The Lego Movie
Directed by: Phil Lord & Christopher Miller
Written by: Phil Lord & Christopher Miller (screenplay & story), Dan Hageman & Kevin Hageman (story)
Starring: Chris Pratt, Elizabeth Banks, Will Ferrell and Morgan Freeman
The two things that The Lego Movie most immediately recalls are the South Park “Imaginationland” episodes and Team America: World Police, biting pop cultural critiques from Trey Parker and Matt Stone. The Lego Movie is, obviously, much more toned down and targeted at children (there is no MPAA trolling “sex” scene like the marionette one in Team America). What exactly the movie seems to be satirizing becomes a bit watered down by the hypocrisy of its own design.
It starts off in a Lego world that George Orwell or Ray Bradbury may have built, where the inhabitants all follow the instruction manuals or risk being melted by President Business (Will Ferrell). The Lego Movie is not (and cannot) be totally anti-business, though. President Business eventually becomes Lord Business who eventually becomes (spoiler) a micromanaging dad in the human world telling his kid not to mess with immaculately constructed (and unimaginative) Lego buildings. The movie is designed to show how much fun a dad and son can have with (spoiler) Legos! The movie is more pro-child imagination, though I’m sure all Legos made after this movie will still come with instructions.
Putting the meta-advertising bit aside, though, this is a very fun, creatively constructed and endearingly positive movie. The varied Lego worlds, from the Old West to the high seas and many more, give co-directors/co-writers Phil Lord and Christopher Miller a bountiful visual landscape to play with. Much of the action revolves around an everyday, unextraordinary construction worker named Emmett (Chris Pratt) venturing into those worlds.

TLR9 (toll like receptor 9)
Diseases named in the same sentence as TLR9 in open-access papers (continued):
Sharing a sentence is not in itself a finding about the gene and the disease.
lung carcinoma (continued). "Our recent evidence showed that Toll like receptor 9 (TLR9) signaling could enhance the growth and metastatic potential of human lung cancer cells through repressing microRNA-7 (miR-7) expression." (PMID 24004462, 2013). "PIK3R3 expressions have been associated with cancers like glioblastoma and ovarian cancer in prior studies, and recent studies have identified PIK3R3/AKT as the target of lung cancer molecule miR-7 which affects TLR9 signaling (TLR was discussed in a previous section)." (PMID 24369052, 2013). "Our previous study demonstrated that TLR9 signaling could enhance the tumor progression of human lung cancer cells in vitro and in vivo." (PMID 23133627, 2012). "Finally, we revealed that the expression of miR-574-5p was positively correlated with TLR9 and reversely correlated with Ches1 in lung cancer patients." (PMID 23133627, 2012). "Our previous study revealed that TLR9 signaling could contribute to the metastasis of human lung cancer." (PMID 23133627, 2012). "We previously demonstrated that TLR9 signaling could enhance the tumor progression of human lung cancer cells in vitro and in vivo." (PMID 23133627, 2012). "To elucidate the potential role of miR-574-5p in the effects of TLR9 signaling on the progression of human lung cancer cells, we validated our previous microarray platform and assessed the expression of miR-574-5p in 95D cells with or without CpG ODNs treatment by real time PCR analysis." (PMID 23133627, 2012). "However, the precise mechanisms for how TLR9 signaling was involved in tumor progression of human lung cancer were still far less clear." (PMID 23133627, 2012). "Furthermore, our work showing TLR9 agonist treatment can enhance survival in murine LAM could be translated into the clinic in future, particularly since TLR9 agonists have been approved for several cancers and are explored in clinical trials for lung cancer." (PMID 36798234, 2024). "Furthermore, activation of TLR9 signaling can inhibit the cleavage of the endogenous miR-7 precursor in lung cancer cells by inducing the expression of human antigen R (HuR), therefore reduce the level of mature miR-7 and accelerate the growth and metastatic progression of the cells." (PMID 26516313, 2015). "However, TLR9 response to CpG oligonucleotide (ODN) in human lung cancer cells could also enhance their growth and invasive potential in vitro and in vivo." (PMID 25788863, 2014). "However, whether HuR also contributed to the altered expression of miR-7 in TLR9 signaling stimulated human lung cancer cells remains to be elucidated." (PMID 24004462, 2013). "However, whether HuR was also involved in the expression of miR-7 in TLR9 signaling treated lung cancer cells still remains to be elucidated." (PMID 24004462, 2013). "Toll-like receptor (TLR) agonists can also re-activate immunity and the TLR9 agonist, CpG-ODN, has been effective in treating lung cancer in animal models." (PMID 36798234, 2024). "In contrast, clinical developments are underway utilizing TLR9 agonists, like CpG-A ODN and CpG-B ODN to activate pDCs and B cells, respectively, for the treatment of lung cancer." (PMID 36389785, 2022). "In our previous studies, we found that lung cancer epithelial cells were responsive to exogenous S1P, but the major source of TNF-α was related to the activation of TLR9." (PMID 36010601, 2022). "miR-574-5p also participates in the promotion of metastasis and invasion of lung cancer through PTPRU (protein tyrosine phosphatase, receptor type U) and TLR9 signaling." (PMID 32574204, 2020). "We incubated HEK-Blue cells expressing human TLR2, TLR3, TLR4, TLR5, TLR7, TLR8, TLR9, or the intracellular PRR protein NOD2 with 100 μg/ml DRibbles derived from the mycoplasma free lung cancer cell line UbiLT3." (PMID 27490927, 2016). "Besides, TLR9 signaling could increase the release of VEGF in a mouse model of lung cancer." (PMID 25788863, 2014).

Emmett becomes the center of a prophecy where he will save the Lego universe from Lord Business with the help of a vast pop cultural universe (Batman at one point hops into the Millennium Falcon, and Dumbledore and Gandalf get mistaken for each other). There are also many recognizable voices, from Morgan Freeman and Liam Neeson to Jonah Hill and Will Arnett. Many of them knowingly play character types that made them famous.
Lord and Miller thankfully don’t just bombard the story with references and call it good. Their clever deployment of these famous fictional heroes is easily topped by their endless acts of creation. In other words, they really, really enjoy building things with Legos. Their movie is less about its very self-aware story than about creating the world that millions of kids create in their heads when they play with toys or build things with Legos (or K’Nex).